On Monday, Trump tweeted that Waters had called for harm on Trump supporters.
"She has just called for harm to supporters, of which there are many, of the Make America Great Again movement. Be careful what you wish for Max!" he tweeted.
But the Congressional Black Caucus says Trump's characterization of Waters' remarks are a misrepresentation.
“In exercising her constitutional right to freedom of speech at a recent rally, Congresswoman Waters did not, as she has made clear, encourage violence, like President Trump has been doing since the election. She, instead, encouraged Americans to exercise their constitutional rights to freedom of speech and peaceful assembly by letting President Trump and members of his Administration know that separating young immigrant children from their parents is not who we are as a country," said Congressman Cedric Richmond, chairman of the CBC in a statement.
Richmond instead pointed to Trump's own language insinuating violence on the campaign trail.
“We cannot forget that President Trump, as a candidate, encouraged his supporters to beat up his detractors at rallies, and, as president, morally equated white supremacists with anti-racist activists and encouraged police officers to beat up suspects. In fact, almost every day President Trump says something that makes this country more dangerous for people who look like Congresswoman Waters and other minorities. Where is the national conversation on civility in these moments?" Richmond said.
Waters herself is calling out Trump for perpetuating what she calls "lies."
“Trump is the one who is creating lies,” Waters told reporters on Capitol Hill Monday. “Trying to have people believe that I talked about harming people. There’s nowhere in my statement, anytime, anyplace that we talked about harm.”
"As a matter of fact, President Trump calls for more violence than anybody else," Waters said during an interview with MSNBC, going on to read off several statements Trump made on the campaign trail highlighting his tone of violence against protesters at his rallies.
"I'd like to punch him in the face... maybe he should have been roughed up. Try not to hurt him, but if you do, I'll defend you in court, don't worry about it," Waters said, quoting Trump.
"Now if that's not creating violence and supporting violence, what is?" Waters said to MSNBC host Chris Hayes. "I've said nothing like that. I've talked about peaceful protests."
On Monday, Trump took their feud a step further, and dubbed her as the "face of the Democrats."
House Speaker Paul Ryan also called on Waters to apologize for her remarks.
“There’s no place for this, she obviously should apologize,” Ryan said Tuesday at a press conference.
“That we should resort to violence, harassment and intimidation? That’s dangerous for our democracy,” he said.
Waters, a California Democrat, called on her supporters at a rally on Saturday to confront Trump Cabinet officials in public spaces like restaurants and department stores to protest the administration's policies.
"If you see anybody from that Cabinet in a restaurant, in a department store, at a gasoline station, you get out and you create a crowd and you push back on them and you tell them they're not welcome anymore, anywhere,” she said.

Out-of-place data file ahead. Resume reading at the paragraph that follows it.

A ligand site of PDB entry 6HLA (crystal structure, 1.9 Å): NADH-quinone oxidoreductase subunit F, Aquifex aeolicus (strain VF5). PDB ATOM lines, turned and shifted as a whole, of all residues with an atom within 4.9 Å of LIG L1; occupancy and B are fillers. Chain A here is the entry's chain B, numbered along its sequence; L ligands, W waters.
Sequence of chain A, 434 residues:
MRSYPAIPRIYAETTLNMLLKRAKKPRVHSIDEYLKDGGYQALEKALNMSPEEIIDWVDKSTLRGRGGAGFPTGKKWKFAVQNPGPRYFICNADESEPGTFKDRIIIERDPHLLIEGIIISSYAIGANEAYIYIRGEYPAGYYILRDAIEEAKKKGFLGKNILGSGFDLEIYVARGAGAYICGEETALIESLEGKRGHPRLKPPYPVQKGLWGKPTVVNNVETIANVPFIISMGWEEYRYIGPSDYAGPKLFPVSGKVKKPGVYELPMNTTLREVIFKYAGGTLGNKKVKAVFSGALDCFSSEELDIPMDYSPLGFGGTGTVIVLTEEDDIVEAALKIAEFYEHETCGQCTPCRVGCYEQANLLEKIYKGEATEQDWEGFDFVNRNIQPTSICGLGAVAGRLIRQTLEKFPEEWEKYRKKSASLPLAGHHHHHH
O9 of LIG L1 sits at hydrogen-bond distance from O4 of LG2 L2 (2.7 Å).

Waters’ call to action came on the heels of widespread outrage over the Trump administration's policy of forcibly separating migrant families who illegally cross the southern border from Mexico.
Trump signed an executive order last week to end the practice of separating migrant families. But officials say well over a thousand children remain apart from their parents, and many continue to criticize the president's "zero tolerance" approach to illegal immigration.
Democrats in the House and Senate have largely condemned Waters’ remarks.
On Monday, House Minority Leader Nancy Pelosi tweeted a subtle rebuke aimed at her Democratic House colleague.
“In the crucial months ahead, we must strive to make America beautiful again. Trump’s daily lack of civility has provoked responses that are predictable but unacceptable. As we go forward, we must conduct elections in a way that achieves unity from sea to shining sea,” Pelosi tweeted.
The Senate’s top Democrat Chuck Schumer said Waters' call for the “harassment of political opponents” was “not American.”
Congressional Republicans, meanwhile, have introduced a resolution calling for Waters to apologize and resign.
The resolution, authored by Arizona Rep. Andy Biggs, claims that Waters’ statements could “directly and unnecessarily lead to public unrest, physical violence, and physical injury” and that members of the administration have already been harassed in public.
The resolution says that Waters’ comments “are in direct conflict with the reputation of the United States as a nation where individuals have a right to debate their differences civilly, without fear of physical retribution.”
And it said she should resign so "an individual more befitting of the respect of the people of the United States" could represent her district.
On CNN Monday night, Antonio Sabato Jr., an actor and California Congressional candidate called for Waters' imprisonment.
"Promoting hate and division and actually attacking the administration or anybody who's involved with this administration. That's unheard-of. She should be put behind bars and throw away the key," Sabato said.